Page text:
Geography and distribution
Native to north and north-east China (where it is found in Gansu, Hebei, Henan, Nei Mongol, Ningxia, Shaanxi, Shandong and Shanxi provinces) and Korea.
A deciduous, leafy bush or small tree growing up to 5 m tall and bearing reddish-brown branches. The leaves are glossy dark green on the upper side and paler below. The leaves are up to 30 cm long, held on a short petiole (leaf-stalk), borne alternately on the stem and are pinnate (divided into leaflets). The leaflets are narrow, 4–5 cm long and have serrated margins. The flowers appear in May or June (before the leaves) in sprays up to 25 cm long. Individual flowers are white, with streaks of greenish-yellow, turning to red at the base. The fruit is a round or pear-shaped capsule up to 6 cm long, revealing a spongy, white inner surface when it splits into three sections to release the seeds, which are round, purplish-brown and edible.
Illustration from Curtis's Botanical Magazine
Hand-coloured lithograph of Xanthoceras sorbifolium after a painting by Matilda Smith (1887), taken from Curtis's Botanical Magazine.
Curtis's Botanical Magazine (Editor: Martyn Rix) provides an international forum of particular interest to botanists and horticulturists, plant ecologists and those with a special interest in botanical illustration.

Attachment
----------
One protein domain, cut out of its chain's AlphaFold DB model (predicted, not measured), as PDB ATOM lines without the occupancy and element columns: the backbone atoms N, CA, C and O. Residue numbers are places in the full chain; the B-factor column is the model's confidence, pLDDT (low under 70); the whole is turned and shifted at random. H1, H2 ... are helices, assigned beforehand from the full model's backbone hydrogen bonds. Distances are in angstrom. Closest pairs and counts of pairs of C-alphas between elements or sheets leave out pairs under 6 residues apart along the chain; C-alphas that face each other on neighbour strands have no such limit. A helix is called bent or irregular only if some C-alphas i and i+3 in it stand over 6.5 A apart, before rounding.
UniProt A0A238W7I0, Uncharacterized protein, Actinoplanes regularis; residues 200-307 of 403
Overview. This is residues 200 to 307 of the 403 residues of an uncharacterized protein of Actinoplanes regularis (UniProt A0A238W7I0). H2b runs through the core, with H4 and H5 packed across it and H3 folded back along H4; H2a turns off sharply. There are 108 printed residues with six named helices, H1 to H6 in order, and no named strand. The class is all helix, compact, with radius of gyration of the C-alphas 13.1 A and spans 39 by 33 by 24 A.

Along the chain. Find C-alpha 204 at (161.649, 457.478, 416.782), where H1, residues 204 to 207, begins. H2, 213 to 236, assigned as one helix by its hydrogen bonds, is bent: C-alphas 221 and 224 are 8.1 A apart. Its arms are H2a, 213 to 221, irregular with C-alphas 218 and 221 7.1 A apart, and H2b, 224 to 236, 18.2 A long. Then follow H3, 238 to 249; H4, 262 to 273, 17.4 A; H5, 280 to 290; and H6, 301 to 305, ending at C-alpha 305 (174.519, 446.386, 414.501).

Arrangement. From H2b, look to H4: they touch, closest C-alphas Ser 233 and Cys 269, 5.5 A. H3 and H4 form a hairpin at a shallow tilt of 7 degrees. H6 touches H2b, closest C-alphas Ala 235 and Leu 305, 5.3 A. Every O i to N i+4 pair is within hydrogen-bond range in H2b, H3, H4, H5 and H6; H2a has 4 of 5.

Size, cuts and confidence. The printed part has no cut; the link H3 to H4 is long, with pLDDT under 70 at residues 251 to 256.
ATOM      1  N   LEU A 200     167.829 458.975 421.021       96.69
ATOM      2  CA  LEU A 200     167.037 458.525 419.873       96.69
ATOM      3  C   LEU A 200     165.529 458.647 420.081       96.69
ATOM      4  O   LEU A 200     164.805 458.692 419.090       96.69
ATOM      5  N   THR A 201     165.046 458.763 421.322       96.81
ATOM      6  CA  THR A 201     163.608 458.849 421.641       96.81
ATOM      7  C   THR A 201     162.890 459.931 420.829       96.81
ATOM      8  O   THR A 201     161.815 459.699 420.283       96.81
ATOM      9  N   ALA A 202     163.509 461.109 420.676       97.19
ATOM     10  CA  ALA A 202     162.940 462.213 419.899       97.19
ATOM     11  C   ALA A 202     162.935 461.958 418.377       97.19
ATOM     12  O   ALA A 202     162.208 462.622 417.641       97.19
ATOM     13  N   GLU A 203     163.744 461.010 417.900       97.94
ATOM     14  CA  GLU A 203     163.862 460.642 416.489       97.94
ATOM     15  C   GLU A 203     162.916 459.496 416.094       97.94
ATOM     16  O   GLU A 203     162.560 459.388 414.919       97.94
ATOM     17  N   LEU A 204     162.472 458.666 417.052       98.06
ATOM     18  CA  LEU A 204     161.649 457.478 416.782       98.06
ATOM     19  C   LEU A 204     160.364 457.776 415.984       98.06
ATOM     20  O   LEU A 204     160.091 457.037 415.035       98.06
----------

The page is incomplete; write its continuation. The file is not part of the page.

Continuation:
Now well over 200 years old, the Magazine is the longest running botanical periodical featuring colour illustrations of plants. Each four-part volume contains 24 plant portraits reproduced from watercolour originals by leading international botanical artists. Detailed but accessible articles combine horticultural and botanical information, history, conservation and economic uses of the plants described.
Published for the Royal Botanic Gardens, Kew by Wiley-Blackwell Publishing.
Find out more about Curtis's Botanical Magazine
The edible fruits and seeds of yellowhorn are eaten in China. Xanthoceras sorbifolium is cultivated as an ornamental.
Yellowhorn can be grown in most soil types. It is still quite unusual in British gardens, despite the fact that it is elegant, free-flowering and hardy.
This species at Kew
A fine specimen of Xanthoceras sorbifolium can be seen on the lawn outside the Princess of Wales Conservatory where it has grown into a small, spreading tree.
Pressed and dried specimens of Xanthoceras sorbifolium, including one collected by Alexander von Bunge, are held in Kew’s Herbarium, where they are available to researchers from around the world, by appointment. The details, including images, of some of these specimens can be seen online in the Herbarium Catalogue.
View details and images of specimens
A specimen of wood from X. sorbifolium is held in the behind-the-scenes Economic Botany Collection.